# Noncommutative variables

Adapted from: Examples 2.11 and 2.2 of [BKP16]

[BKP16] Sabine Burgdorf, Igor Klep, and Janez Povh. Optimization of polynomials in non-commuting variables. Berlin: Springer, 2016.

## Example 2.11

We consider the Example 2.11 of [BKP16] in which the polynomial with noncommutative variables $(x * y + x^2)^2 = x^4 + x^3y + xyx^2 + xyxy$ is tested to be sum-of-squares.

using DynamicPolynomials
@ncpolyvar x y
p = (x * y + x^2)^2
$$$x^{4} + x^{3}y + xyx^{2} + xyxy$$$

We first need to pick an SDP solver, see here for a list of the available choices.

using SumOfSquares
import CSDP
optimizer_constructor = optimizer_with_attributes(CSDP.Optimizer, MOI.Silent() => true)
model = Model(optimizer_constructor)
con_ref = @constraint(model, p in SOSCone())

optimize!(model)

We see that both the monomials xy and yx are considered separately, this is a difference with the commutative version.

certificate_basis(con_ref)
MonomialBasis{DynamicPolynomials.Monomial{false}, DynamicPolynomials.MonomialVector{false}}(DynamicPolynomials.Monomial{false}[x², xy])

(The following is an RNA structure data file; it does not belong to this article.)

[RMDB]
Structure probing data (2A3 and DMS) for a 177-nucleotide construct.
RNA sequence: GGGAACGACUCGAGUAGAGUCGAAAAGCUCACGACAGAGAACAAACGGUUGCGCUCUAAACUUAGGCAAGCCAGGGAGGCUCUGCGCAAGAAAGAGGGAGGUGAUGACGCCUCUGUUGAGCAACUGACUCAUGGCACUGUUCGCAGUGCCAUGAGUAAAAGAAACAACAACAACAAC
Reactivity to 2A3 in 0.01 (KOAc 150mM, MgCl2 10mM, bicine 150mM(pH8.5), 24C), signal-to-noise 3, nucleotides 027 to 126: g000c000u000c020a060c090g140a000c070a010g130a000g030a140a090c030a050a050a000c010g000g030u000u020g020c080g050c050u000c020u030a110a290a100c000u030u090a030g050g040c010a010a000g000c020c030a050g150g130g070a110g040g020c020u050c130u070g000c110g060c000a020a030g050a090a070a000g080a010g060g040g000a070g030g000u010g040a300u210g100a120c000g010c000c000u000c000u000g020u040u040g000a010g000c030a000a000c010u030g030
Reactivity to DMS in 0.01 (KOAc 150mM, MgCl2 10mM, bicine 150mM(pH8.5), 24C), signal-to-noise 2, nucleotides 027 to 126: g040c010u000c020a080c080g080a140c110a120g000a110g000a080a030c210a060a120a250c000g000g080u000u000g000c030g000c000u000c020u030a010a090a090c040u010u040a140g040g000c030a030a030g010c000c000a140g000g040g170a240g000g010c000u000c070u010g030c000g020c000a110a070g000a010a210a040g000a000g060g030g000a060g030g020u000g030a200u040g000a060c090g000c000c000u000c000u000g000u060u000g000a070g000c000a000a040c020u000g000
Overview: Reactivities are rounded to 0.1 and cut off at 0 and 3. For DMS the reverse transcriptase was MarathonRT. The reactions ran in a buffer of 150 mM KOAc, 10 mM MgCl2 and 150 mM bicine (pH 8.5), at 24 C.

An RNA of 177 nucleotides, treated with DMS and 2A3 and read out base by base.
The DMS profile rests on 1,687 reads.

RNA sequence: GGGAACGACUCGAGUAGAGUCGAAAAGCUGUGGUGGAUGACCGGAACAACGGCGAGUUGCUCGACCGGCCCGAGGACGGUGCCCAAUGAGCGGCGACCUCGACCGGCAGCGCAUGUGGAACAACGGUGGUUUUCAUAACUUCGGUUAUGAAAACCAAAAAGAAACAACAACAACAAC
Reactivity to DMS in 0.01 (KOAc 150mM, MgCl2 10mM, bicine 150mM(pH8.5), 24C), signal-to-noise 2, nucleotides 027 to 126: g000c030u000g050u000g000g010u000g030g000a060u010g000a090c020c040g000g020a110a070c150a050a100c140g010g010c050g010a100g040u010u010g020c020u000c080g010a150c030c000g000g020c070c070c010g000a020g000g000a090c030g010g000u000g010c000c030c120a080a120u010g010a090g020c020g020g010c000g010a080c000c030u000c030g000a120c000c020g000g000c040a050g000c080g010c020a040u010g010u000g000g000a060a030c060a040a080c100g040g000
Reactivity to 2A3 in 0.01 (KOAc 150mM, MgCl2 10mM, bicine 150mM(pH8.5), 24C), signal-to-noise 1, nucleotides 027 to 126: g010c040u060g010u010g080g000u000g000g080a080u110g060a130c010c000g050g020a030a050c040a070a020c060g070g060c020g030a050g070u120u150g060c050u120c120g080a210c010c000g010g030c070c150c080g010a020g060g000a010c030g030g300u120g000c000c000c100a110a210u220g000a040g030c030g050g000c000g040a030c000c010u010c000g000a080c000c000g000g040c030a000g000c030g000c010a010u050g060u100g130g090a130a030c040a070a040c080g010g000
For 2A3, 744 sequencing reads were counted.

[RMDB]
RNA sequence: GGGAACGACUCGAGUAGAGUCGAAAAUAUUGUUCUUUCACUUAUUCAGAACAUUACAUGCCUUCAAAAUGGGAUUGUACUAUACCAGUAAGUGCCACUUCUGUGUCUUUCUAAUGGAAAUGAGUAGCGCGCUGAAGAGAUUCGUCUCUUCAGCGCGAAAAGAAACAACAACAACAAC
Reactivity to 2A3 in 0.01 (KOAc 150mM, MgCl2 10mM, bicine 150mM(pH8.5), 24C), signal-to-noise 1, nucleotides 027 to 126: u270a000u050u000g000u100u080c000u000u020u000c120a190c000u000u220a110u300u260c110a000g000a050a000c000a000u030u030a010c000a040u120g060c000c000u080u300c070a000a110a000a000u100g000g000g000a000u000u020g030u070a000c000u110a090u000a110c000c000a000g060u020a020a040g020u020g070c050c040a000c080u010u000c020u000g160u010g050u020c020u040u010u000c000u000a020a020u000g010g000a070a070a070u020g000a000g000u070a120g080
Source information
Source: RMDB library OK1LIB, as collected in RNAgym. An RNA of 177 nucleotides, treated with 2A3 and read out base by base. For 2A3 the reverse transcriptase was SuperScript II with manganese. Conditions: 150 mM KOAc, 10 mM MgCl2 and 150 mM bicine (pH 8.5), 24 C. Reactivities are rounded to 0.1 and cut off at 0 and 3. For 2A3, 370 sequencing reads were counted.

We see that the solution correctly uses the monomial xy instead of yx. We also identify that only the monomials x^2 and xy would be needed. This would be dectected by the Newton chip method of [Section 2.3, BKP16].

gram_matrix(con_ref).Q
2×2 SymMatrix{Float64}:
1.0  1.0
1.0  1.0

When asking for the SOS decomposition, the numerically small entries makes the solution less readable.

sos_decomposition(con_ref)
(-1.0000000000000002*x^2 - 1.0000000000000002*x*y)^2 + (-1.0445708785254296e-8*x^2 + 1.0445708785254292e-8*x*y)^2

They are however easily discarded by using a nonzero tolerance:

sos_decomposition(con_ref, 1e-6)
(-1.0000000000000002*x^2 - 1.0000000000000002*x*y)^2

## Example 2.2

We consider now the Example 2.2 of [BKP16] in which the polynomial with noncommutative variables $(x + x^{10}y^{20}x^{10})^2$ is tested to be sum-of-squares.

using DynamicPolynomials
@ncpolyvar x y
n = 10
p = (x + x^n * y^(2n) * x^n)^2

using SumOfSquares
model = Model(optimizer_constructor)
con_ref = @constraint(model, p in SOSCone())

optimize!(model)

Only two monomials were considered for the basis of the gram matrix thanks to the Augmented Newton chip method detailed in [Section 2.4, BKP16].

certificate_basis(con_ref)

gram_matrix(con_ref).Q

sos_decomposition(con_ref, 1e-6)
(-1.0000000000000002*x^10*y^20*x^10 - 1.0000000000000002*x)^2